|Home||Martin B-26 Marauder|
RC B-26 by Jim Marshalls.
Pictured above is the rc B-26 designed by Jerry Bates from Bob Holman Plans built by Jim Marshall. Wing span is 106 1/2". Recommended power are a pair of G-23 to G-38 engines. In addition to plans, Bob Holman Plans will also sell you a short kit of the rc B-26. All up weight is between 35 and 40 lbs.
Model Airplane News published Mark Rittinger plans for a rc B-26 in their Dec. 2004 issue. The electric powered model is built from balsa and foam. It has a length of 34.5" and a wingspan of 42". Power is from a pair of speed 400 motors.
The first picture below is of a Dumas all balsa kit of the rc B-26 that may be converted from rubber band power to a radio control airplane. Wingspan is 30" and length is 25".
In the second picture is a 1:12 scale rc B-26 from Palmer Plans. Wingspan is 71" and length is 56.5". Recommended power comes from 2 x O.S. .25s. With those engines it will have an all up weight of around 6 lbs.
Wowplanes has a rc B-26. Its a foamy kit that builds to a five foot wingspan and a four foot length. Power may be from Speed 600 size motors. Weight is about 4 3/4 lbs.
Vertigo, China, has a B-26 for sale. Its wingspan is 78" and length is 69". The ARF can be powered by .46 2C engines or the equivalent electric motors. All up weight should be around 13 1/2 lbs.
The bottom picture on the page is of a rc B-26 by Rabit Models. It has a 28" wingspan and may be equipped with two GWS brushed or brushless motors.
RC B-26 conversion from Dumas.
The B-26 Marauder from Palmer Plans.
RC B-26 from Rabit Models.
Click on the RC B-26 to hear the wav sound.
No front line World War Two aircraft had a lower attrition than the B-26 Marauder, produced by Martin Aircraft. Flying low and medium level missions, it served on the Mediterranean, European, and Pacific fronts.
Early B-26 aircraft gained a reputation as a difficult to fly aircraft due to their relatively high stall speed. This was particularly apparent during landings and when flying on a single engine.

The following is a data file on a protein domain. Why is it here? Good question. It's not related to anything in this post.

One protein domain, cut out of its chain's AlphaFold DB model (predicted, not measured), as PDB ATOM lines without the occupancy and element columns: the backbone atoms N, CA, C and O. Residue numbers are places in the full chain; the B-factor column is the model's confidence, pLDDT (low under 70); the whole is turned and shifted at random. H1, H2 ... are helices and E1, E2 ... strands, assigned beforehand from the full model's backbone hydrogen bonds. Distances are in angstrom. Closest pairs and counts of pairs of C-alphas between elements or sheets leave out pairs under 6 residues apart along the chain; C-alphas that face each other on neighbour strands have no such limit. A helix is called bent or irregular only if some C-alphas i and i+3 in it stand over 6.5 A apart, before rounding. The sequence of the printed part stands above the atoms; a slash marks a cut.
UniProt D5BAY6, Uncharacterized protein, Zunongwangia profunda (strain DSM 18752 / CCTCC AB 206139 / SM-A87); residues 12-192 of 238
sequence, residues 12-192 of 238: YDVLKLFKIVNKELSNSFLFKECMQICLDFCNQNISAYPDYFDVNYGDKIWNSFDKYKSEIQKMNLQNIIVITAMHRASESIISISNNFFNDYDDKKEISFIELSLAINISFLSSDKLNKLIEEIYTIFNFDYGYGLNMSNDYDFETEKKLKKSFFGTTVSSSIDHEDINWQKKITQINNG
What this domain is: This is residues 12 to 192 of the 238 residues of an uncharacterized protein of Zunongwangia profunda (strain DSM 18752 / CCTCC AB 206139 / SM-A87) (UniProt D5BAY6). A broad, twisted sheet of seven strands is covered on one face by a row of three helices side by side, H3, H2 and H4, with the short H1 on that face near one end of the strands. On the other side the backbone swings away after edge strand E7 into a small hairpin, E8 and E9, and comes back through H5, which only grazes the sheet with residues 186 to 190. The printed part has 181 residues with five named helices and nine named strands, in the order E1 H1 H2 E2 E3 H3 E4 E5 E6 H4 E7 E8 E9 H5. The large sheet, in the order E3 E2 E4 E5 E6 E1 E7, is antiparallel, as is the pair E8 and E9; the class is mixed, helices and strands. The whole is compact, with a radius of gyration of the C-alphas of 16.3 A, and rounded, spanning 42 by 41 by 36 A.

As a result of numerous training accidents, General Doolittle, famed leader of the first U.S. World War II bomber raid on Japan, was asked to investigate the B-26.
After thoroughly checking it out and finding it performed to his satisfaction, Doolittle set out to convince air crew members that the B-26 was safe to fly.
Although the B-26 was supposed to be flown by two pilots, Doolittle took the aircraft up alone for a demonstration flight. Once at altitude an engine was shut down. Doolittle proceeded to do a 360 degree turn of the into the dead engine. He then restarted the engine and shut the other one. He proceeded to turn into the direction of that engine. Then he demonstrated steep banking turns and even climbed on a single engine.
As a final maneuver, Doolittle dove the B-26 to gain speed, then pulled into a large loop, still on the single engine. With that completed he restarted the engine and set the aircraft down on the runway.
In March of 1942 relatively small numbers of B-26 bombers were transferred to the South Pacific where they flew missions against enemy air bases and shipping.
On D Day, June 6, 1944, the B-26, using its machine guns, provided low level air cover for Allied troops.
In May of 1945 B-26 aircraft flew their final missions of the war over Europe.
A total of 5,266 B-26 aircraft of all types were built.